Schroders managing director of UK intermediary Robin Stoakley says:
“Schroders’ overall investment performance remains very strong and ahead of our target with 67 per cent outperformance over three years.
“In addition, our one-year numbers have increased to 54 per cent ahead of benchmark at the end of March 2012, which illustrates the improvement in performance we have seen across a wide range of our funds after the difficult period for active stock pickers at the end of last year.”
Fidelity Worldwide Investment also had four funds in the dog list:
The £1bn Fidelity American fund managed by Aris Vatis.
The £221m Fidelity International fund managed by Richard Skelt.
The £525m Fidelity Moneybuilder Growth managed by James Griffin.
The £422m Fidelity UK Growth managed by Thomas Ewing.
“Having kept its nose clean for a while, Fidelity finds itself catapulted into third place, largely thanks to its US and UK exposure. The £1bn Fidelity American fund makes up a significant bulk of this but isn’t quite the majority – add in the underperforming Fidelity International fund and the UK-focused Fidelity MoneyBuilder Growth and Fidelity UK Growth and the total value in Fidelity dog funds comes out at a total of £2.21bn.”
Head of UK retail sales at Fidelity Worldwide Investment Ben Waterhouse says:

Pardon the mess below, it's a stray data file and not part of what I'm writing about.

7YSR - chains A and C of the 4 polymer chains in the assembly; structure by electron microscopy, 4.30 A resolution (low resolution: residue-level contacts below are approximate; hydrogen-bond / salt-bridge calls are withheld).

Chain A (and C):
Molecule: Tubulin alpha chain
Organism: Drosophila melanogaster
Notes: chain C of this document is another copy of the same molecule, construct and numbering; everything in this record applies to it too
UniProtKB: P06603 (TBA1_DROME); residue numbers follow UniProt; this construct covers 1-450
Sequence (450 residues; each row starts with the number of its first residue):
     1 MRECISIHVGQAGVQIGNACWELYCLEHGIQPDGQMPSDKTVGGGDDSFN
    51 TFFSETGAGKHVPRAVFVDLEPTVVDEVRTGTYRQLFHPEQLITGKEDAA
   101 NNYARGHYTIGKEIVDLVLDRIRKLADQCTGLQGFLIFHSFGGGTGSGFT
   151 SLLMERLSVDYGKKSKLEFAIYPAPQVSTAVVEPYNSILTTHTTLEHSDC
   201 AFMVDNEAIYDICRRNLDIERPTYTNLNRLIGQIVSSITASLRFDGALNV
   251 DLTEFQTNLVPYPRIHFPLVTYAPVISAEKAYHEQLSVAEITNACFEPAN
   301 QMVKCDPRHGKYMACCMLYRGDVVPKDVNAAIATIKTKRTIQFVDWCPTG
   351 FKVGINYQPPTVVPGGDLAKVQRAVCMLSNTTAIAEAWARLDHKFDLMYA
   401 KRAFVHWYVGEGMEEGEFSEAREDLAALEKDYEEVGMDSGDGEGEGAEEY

“We are constantly looking to ensure our range of funds meet the needs of our investor base. Fidelity offers 70 onshore funds covering a range of styles, geographies and asset classes. Of those, Bestinvest has identified four funds where performance needs to improve.
“While any underperformance is disappointing, with such a diverse range of funds some of our managers will go through periods of underperformance. Fidelity’s range of funds offers investors a variety of styles and approaches which can be affected in the short term by the prevailing market environment but we aim to out perform the market in the longer term.
“This is a small number of funds in our Oeic range but we do take any underperformance very seriously and do everything we can to make sure our fund managers have the support they need, including access to one of the largest proprietary research teams. We also have a number of funds that have done very well during this period, including Fidelity Smaller Companies, Fidelity MoneyBuilder Income and Fidelity MoneyBuilder Dividend, demonstrating the underlying strength of Fidelity’s approach and focus on rigorous fundamental research.”
Three funds from M&G feature in the Spot the Dog report:
The £1.1bn M&G American fund managed by Aled Smith.
The £104.7m M&G European Strategic Value fund managed by Richard Halle & Daniel White.
The £864.3m M&G Global Leaders fund managed by Aled Smith.
“Falls from second in the list to fourth up from sixth. This time round manager Aled Smith is the manager in the doghouse with both his Global Leaders and M&G American fund being responsible for 95 per cent of M&G’s funds under management in Spot the Dog. Global Leaders returns having last appeared in summer of 2011. Smith’s performance challenges can be traced back as far as 2007 on his Global Leaders, whilst his American fund has started to struggle in more recent years. In a bid to rediscover form the manager and his team have reappraised and made changes to the existing investment process.”